Hall County School Superintendent Will Schofield was in his element Thursday as a gaggle of third- and fourth-grade World Language Academy students gathered around him.
“Now this looks like a school ready to celebrate,” he said. “I knew that a School of Excellence could pull that off.”
They were all celebrating as World Language Academy was one of 28 across the state announced as a 2012 School of Excellence back in August. The program honors schools that have shown the highest performance or highest progress in each congressional district.
Listed as a Highest Progress School, the 2012 College and Career Ready Performance Index for World Language Academy showed a score of 82.1 for the elementary school, and 93.4 for the middle school, out of a total possible score of 100. There were 14 Highest Progress schools named in the state.
Being one of only 14 schools in the state making that much progress gave the school plenty of reasons to cheer.
“There are about 2,000 schools in the state of Georgia,” Schofield continued. “And do you know how many were called and named Schools of Excellence? Fourteen. Coming from a farm, you guys are in what we call high cotton. You guys have really done well.”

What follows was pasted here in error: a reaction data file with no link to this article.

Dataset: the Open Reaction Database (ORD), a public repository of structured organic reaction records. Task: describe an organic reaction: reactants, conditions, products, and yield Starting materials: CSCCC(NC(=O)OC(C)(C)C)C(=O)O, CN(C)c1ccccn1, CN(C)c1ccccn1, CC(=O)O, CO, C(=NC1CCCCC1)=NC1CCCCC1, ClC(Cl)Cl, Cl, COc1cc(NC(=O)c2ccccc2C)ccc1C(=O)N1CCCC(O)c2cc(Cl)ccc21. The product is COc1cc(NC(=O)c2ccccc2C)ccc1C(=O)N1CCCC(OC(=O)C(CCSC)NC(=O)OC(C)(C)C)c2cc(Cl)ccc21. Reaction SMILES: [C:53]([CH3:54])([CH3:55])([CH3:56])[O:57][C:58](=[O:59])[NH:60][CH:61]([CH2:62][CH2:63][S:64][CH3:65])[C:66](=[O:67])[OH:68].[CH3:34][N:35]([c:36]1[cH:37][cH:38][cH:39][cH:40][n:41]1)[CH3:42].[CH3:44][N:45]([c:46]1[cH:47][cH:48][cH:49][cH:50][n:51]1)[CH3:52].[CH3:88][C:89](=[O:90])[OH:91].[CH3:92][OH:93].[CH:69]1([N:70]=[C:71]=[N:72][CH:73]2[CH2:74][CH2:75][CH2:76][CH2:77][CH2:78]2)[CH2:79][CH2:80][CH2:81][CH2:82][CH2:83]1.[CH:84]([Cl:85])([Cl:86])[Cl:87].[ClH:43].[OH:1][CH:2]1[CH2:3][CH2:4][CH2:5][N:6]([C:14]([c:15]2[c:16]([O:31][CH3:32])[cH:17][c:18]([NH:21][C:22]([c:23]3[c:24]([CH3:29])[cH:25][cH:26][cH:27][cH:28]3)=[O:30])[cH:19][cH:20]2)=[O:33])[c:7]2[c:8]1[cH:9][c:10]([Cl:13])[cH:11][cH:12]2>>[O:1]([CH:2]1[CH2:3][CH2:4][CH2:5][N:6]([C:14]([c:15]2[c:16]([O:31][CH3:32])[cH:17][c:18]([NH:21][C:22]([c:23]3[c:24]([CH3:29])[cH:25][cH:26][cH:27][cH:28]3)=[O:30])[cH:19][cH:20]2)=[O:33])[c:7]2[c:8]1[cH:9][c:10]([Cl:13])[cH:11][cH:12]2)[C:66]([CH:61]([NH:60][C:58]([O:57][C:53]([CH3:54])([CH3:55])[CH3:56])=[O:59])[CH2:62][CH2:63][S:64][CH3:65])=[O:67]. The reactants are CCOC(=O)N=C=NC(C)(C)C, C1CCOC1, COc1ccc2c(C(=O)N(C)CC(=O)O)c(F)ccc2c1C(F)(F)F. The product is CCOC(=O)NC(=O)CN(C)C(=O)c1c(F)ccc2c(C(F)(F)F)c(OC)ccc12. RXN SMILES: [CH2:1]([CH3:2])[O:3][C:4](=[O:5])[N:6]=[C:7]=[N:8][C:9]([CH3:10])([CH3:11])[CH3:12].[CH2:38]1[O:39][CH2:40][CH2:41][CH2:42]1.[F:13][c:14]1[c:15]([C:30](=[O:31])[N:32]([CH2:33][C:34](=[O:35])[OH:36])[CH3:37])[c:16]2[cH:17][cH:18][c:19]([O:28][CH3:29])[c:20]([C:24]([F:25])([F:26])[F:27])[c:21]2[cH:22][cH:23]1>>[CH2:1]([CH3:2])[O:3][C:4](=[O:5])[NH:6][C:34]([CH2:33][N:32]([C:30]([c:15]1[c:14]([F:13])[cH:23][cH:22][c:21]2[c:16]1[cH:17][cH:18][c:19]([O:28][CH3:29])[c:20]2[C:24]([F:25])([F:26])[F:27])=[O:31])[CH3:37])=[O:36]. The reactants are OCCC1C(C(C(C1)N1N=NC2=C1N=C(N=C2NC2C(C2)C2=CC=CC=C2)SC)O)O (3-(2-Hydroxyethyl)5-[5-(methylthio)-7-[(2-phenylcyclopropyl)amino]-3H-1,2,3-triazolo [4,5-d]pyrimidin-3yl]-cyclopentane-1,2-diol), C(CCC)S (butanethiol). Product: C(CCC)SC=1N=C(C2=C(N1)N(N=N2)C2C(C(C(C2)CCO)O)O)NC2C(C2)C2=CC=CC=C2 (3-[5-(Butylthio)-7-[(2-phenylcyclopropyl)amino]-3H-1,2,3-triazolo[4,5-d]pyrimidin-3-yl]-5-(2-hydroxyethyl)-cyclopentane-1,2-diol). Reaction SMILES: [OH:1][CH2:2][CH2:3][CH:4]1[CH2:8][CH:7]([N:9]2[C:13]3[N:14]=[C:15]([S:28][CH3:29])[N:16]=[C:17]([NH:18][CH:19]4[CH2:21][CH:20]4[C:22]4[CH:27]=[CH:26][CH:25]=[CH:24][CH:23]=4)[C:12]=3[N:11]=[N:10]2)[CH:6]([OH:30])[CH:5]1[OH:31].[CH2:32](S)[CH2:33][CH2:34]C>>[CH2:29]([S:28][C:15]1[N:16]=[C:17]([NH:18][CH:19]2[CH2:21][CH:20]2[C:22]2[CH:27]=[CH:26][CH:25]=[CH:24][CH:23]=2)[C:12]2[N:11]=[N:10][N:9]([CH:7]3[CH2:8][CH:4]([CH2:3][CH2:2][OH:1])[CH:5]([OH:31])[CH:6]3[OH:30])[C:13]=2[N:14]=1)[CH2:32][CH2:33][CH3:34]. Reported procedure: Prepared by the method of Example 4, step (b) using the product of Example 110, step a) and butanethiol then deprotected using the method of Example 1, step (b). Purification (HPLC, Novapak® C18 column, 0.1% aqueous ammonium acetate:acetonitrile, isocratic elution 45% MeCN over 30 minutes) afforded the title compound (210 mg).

For the achievement, corporate sponsor Georgia Natural Gas presented Principal David Moody with a $1,000 check. A second corporate sponsor, UnitedHealthcare, announced it will bring in trained massage therapists for every World Language Academy employee to receive a massage.
Additionally, State School Superintendent John Barge was on hand to present Moody with a trophy.
“It’s the official Georgia Schools of Excellence trophy,” Barge said to the applauding students. “I’m going to hold this up so you guys can see the top part. This is in the shape of stars, and the reason that it’s in the shape of stars is because you all are our academic superstars in the state of Georgia.”
In its sixth year, World Language Academy teaches lessons in both Spanish and English. Younger students generally have up to 90 percent of their instruction content taught in Spanish. Older students learn in a 50-50 split between the languages.
Chinese and Portuguese are also being introduced to the curriculum.
“It’s really what makes us most excited about the award,” Moody had said previously when the list of winning schools was first announced. “The content (our students are) being tested on is in English, but they’re being taught a large portion of their day in Spanish.”
Moody said Thursday he was not quite sure what the school would be doing with the $1,000 check, but he said he looks forward to putting it back into the school for the students.